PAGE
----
Imagine you're a computer programmer, and it turns out Bill Gates is your boss ...
Or you're starting out as a financial planner, and Warren Buffett takes you under his wing ...
That essentially describes Gerald Henderson's good fortune as a Charlotte Bobcat. The guy who owns the team happens to be the best basketball player ever. More specifically, he was an NBA shooting guard, just like Henderson. So there's a download of information going on that Henderson considers a windfall.
Bobcats owner Michael Jordan recently gave Henderson a video that Jordan helped edit. For lack of a better description, it was the good and bad of Henderson's first dozen games this season: Plays that succeeded, others that didn't.
Mostly, it was about how best to get to the foul line, something Jordan excelled at throughout a Hall of Fame career.
"It was so helpful," Henderson said following Friday's practice. "I watch tape all the time, but to get someone else's eyes on it, you get such a different outlook. Particularly when it's him."
Jordan has taken a great personal interest in Henderson's development. It started before the lockout when Jordan advised Henderson to focus on his ball handling, because without the ability to drive to the rim, Henderson was forfeiting what's best about his game.
Over time, they've developed a bond.
"He's a great kid with the right work ethic. He can be a really good basketball player, and if I can do what it takes to get him there, I will," Jordan told the Observer. "I told him to work at shooting 50 percent from the field - don't just take a lot of shots. And free throws are just what they sound like - free points. Someone with his abilities should be getting to the line all the time."
The video Jordan gave Henderson spliced Henderson's performances with what the best in the game do. The video staff found examples of how Kobe Bryant and Carmelo Anthony create trips to the foul line in just the way Henderson should emulate.
"For a lot of guys, talking basketball is just blowing smoke," Jordan said. "It's not with him - he's determined to improve, and that's what I wanted to see."
Jordan recalls Henderson seeking him out in training camp. Jordan forwarded Henderson his schedule and then laid back, waiting to see how Henderson would react.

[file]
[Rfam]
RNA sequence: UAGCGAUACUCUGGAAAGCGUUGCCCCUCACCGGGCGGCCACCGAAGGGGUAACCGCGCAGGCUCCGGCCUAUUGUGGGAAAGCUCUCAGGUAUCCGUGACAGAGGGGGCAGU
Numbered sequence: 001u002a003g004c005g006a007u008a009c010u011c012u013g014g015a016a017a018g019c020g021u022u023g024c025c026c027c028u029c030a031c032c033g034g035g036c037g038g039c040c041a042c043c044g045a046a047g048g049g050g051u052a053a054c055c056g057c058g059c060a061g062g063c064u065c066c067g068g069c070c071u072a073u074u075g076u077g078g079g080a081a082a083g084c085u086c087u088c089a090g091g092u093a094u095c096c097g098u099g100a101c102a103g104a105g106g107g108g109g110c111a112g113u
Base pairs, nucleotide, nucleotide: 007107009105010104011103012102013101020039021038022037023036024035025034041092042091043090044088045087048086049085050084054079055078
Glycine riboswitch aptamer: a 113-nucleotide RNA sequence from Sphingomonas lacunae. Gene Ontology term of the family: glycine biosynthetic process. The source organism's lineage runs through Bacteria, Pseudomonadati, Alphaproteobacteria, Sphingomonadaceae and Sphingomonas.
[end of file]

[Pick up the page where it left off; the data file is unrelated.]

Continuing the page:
"He searched me out," Jordan said. "That told me how serious he was about improving."
It's a strange pair, these two: The penultimate North Carolina Tar Heel mentoring a Duke Blue Devil. But Jordan is Henderson's biggest advocate. When former coach Larry Brown suggested trading Henderson because he wasn't playing, Jordan always countered it was too early to give up on Henderson's potential.
Now it's paying off. Henderson is averaging 15.1 points and 4.7 rebounds. He's shooting 47 percent from the field. And after Jordan passed on that video, Henderson started attacking the basket to great effect.
Henderson took 31 free throws in the last three games. Compare that to the first 12 games, when Henderson totaled 16 free-throw attempts.
That's about Jordan and his gravitas.
"He's the best player of all time - everybody knows that," Henderson said.
"He's got a basketball mind - he's always thinking the game. It helps me more than it would a lot of guys because we play the same position. He knows the angles and everything you need to know to be successful at that position. The shooting, the driving, the defense - he's used to guarding guys who look just like us."
How often do they talk?
"Whenever he's around. We have a very good relationship - he's one of my biggest supporters," Henderson said. "Obviously growing up, he was my favorite player."
Another game in common
"It's easy to (approach him) because basketball is all he wants to talk about - that and golf. That's why he is who he is: He's obsessed with the game. Talking to him is talking basketball. I'm like that, too, so it's a great thing."
Henderson is Jordan's pupil when it comes to basketball, but Henderson could probably school Jordan in golf. Henderson was a virtual scratch golfer in his teens.
Henderson hasn't played much lately, but Jordan keeps asking about getting out for a round, and Henderson plans to oblige. It's that Tar Heel-versus-Blue Devil tension, after all.
"My first couple of years (in the NBA), I put the sticks down because I was really working on my basketball," Henderson said.
"I don't think he thinks I'm ducking him. This summer we'll definitely play. I'm tired of hearing about it."